Getting CTRL+TAB to work in neovim

If you’ve been using a terminal for a while, you’ve surely stumbled across the terminal’s legacy keyboard handling. Terminal escape codes were created in the 1970s and haven’t been updated much.

CTRL + J == newline
CTRL + I == tab

These two examples are some of the least annoying, but the implications aren’t at first obvious. Normal terminal apps can’t tell whether you actually typed “ENTER” on your keyboard or “CTRL” + “I”. From the perspective of the app, it’s the same. Sadly, that’s just the tip of the iceberg for these limitations.

CTRL + … Sequences starting with CTRL+… are basically used up by the way the terminal represents common data (CTRL + D == EOF) with “CTRL CODES”, and CTRL+SHIFT+letter is the same as CTRL+letter

ALT + C might be encoded as 0xc3, which collides with UTF-8 for characters like: é.

SHIFT + … The terminal doesn’t know the difference between “Shift + s” and “S”…

Hyper +… Hardly any apps are cool enough to be able to work with the awesome hyper modifier… Without an enhanced way to process keycodes, this isn’t possible.

Many terminals rely on timing to distinguish codes like Alt+C from Esc + C… This generates lag and errors when typed too slow or too fast. vim-fixkey has a nice list of workarounds to get full access to keypresses in the terminal, though even in the best case scenario, it would be limited by a timeout, and not work for Cmd, Hyper or various CTRL+x keys…

Fortunately Leonerd, the author of libtermkey (now replaced by libtickit), wrote the “fixterms” specification and the author of Kitty has extended the fixterms spec to cover Super, Hyper and other modifier keys. iTerm 2 is also being extended to cover the new Kitty version of the fixterms spec.

Some of this is “worked around” with the XTerm ModifyOtherKeys option that’s also supported in gnome-terminal and Konsole. Unfortunately ModifyOtherKeys is not complete.

There is discussion on the NeoVim github issues about adding fixterms support in neovim, but at this time (Nov 2021) it seems that no support is yet complete. It looks like neovim/src/nvim/keymap.c probably holds most of the code that needs to change.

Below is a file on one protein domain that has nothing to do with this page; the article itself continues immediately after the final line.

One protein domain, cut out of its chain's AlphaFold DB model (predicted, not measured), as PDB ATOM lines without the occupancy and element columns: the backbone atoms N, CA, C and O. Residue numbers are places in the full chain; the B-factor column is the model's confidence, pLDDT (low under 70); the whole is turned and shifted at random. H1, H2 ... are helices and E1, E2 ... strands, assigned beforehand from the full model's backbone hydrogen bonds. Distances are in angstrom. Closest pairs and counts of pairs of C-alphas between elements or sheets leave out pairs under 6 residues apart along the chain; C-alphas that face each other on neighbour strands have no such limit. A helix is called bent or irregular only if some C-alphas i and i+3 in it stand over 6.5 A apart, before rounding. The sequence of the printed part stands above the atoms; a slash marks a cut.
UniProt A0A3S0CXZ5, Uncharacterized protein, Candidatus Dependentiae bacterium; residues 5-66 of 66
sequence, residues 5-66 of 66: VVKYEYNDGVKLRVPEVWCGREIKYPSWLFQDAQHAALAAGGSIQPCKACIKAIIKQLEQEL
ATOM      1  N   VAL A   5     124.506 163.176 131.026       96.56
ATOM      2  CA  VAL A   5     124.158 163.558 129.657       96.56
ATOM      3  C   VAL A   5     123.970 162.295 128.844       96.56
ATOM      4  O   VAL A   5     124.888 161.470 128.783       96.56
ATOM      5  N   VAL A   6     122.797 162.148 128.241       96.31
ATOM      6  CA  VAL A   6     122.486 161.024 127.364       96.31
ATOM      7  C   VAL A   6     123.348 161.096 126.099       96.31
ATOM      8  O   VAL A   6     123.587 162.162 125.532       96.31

Fix ambigous terminal key strokes?

Someone may have worked on an actual code change for this, tracking at:

TUI: enable/disable modifyOtherKeys automatically
TUI: distinguish Tab, CTRL-i (S8C1T mode)
CTRL-Alt-Space isn’t recognized even though terminal sends ^[^@, works in Vim

Binding <M-S-Tab>

TUI: S8C1T (8-bit) mode, v:termresponse

See: “xterm-8-bit” Nvim does not use 8-bit sequence detection, and always uses 7-bit sequences (for now)

One day, hopefully Neovim will support these sequences by default, but in the mean time it’s possible to map these sequences manually in Kitty and Neovim, it’s possible to manually use a specific mapping by configuring Kitty’s map ... send_text

# In Kitty.conf Example
map ctrl+enter send_text normal,application \x1b[13;5u

# In init.lua
vimp = require('vimp')
vimp.bind('n', '<C-cr>', ':echom "Hello C + R"<CR>')

Remember, the Kitty chart for progressive enhancement is:

0b1 (1)Disambiguate escape codes
0b10 (2)Report event types
0b100 (4)Report alternate keys
0b1000 (8)Report all keys as escape codes
0b10000 (16)Report associated text

So \x1b = 11011… So it will turn on all options except “report alternate keys”.

Decimal 13 == Carriage Return

; 5u == modifier flags == “Ctrl” + 1.

shift     0b1         (1)
alt       0b10        (2)
ctrl      0b100       (4)
super     0b1000      (8)
hyper     0b10000     (16)
meta      0b100000    (32)
caps_lock 0b1000000   (64)
num_lock  0b10000000  (128)

Another example…

# In Kitty.conf Example
map ctrl+tab     send_text normal,application \x1b[9;5u
map ctrl+shift+tab send_text normal,application \x1b[9;6u

# In init.lua
vimp = require('vimp')
vimp.bind('n', '<C-tab>', ':echom "Hello Tab"<CR>')
vimp.bind('n', '<C-S-tab>', ':echom "Hello Shift Tab"<CR>')

In this example, the relevant parts are:

\x 1b [ 9 ;5u
\x 1b [ 9 ;6u
   ^ 1b = 11011binary == turn on Disambiguate Esc Codes, Report Event Types, Report All Keys as Escaped, Report Associated Text
      [ is just the end of our escape code
         9 is the keycode for Tab
            5u = 1 (constant) + 4 (0100) Control
            6u = 1 (cont) + 5
                   4 = ctrl + 1 shift = 5

Let’s go through a few more examples. Let’s try: CTRL + Super + Tab. Unfortunately, even though Kitty can send this one, until Neovim’s keyboard support is more complete, it doesn’t look like Neovim has any way to receive this keycode.

CTRL     = 4
SUPER    = 8
Constant = 1
Total    =13 
# Remember, Tab = 0x9
\x 1b [ 9; 13u

Sadly, I can’t get Super or Hyper based shortcut keys to work in Neovim or regular Vim yet, but I think it will be here soon…

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